Biomechanical investigation of the stabilization principle of the Latarjet procedure
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The purpose of the study was to determine the biomechanical status of the different components of the Latarjet procedure. The anterior capsule reconstruction with the transferred coracoacromial ligament (CAL) and the necessity of an intact subscapularis tendon were of particular interest. We hypothesized that the anterior capsule reconstruction will have a significant effect and that the Latarjet procedure will lose its stabilizing effect if the subscapularis tendon is torn.
Stability testing of 12 human shoulder specimens was performed. After testing of the intact joint, a combined anterior glenoid and capsule defect was set arthroscopically. Then the Latarjet procedure was performed using an open approach and tested with and without loading of the conjoint tendons (10 N). Afterwards, the specimens were distributed into two groups and the Latarjet technique was reduced stepwise: dissection of the CAL, dissection of the conjoint tendons (group A); reduction of the coracoid segment, dissection of the subscapularis tendon (group B). Biomechanical testing was performed for each condition in two positions: 60° of glenohumeral abduction with neutral rotation and with 60° of external rotation; each with a passive humerus load of 30 N in the anterior, inferior and anteroinferior direction.
The Latarjet technique with load applied to the conjoint tendons significantly reduced translation compared with the defect condition for all tested positions in all directions. In group A, the CAL-dissection led to a significant increase of anterior translation (+5.0 mm, p = 0.003) and inferior translation (+7.3 mm, p = 0.025) in neutral rotation and of anterior translation in 60° of external rotation (+4.4 mm, p = 0.034). In group B, the reduction of the coracoid bone down to the coracoid tip resulted in a significant increase of only the anterior translation in abduction and 60° of external rotation (+4.5 mm, p = 0.05). In contrast, the detachment of the subscapularis tendon led to a significant increase of translation in all testing positions except the inferior direction in the neutral rotation.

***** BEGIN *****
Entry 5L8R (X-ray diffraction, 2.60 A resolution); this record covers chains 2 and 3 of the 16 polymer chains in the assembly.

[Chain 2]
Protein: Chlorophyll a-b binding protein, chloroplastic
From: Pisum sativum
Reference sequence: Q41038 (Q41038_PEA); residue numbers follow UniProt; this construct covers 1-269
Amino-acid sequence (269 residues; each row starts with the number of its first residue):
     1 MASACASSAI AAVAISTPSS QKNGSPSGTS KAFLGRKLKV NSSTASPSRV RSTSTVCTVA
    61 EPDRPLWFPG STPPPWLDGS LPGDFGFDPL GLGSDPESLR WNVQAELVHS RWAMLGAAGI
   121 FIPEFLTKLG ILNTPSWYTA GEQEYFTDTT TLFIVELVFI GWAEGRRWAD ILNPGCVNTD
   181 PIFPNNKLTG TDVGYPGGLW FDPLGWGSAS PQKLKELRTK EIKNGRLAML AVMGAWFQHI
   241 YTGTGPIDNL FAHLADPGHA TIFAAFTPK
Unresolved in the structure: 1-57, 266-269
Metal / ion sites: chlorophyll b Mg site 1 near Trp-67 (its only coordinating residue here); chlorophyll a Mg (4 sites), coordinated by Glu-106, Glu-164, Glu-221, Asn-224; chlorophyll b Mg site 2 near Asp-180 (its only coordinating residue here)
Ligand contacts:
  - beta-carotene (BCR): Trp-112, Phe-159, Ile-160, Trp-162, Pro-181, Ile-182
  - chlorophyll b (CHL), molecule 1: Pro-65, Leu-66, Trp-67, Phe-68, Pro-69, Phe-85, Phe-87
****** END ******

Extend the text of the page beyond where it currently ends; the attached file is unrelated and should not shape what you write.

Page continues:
We found the anterior capsule reconstruction to represent a significant contribution to the stabilizing effect of the Latarjet procedure, whereas a deficiency of the subscapularis tendon eliminates its effect.
We recommend to perform the Latarjet technique with an anterior capsule reconstruction (e.g. CAL transfer) and with a transfer of the coracoid bone block rather than a transposition of the coracoid tip. Furthermore, we were able to show that an intact subscapularis tendon is a necessary prerequisite for a reliable stabilization.
KeywordsShoulder instability Glenoid defect Latarjet procedure Capsuloplasty Bone block Subscapularis tendon tear
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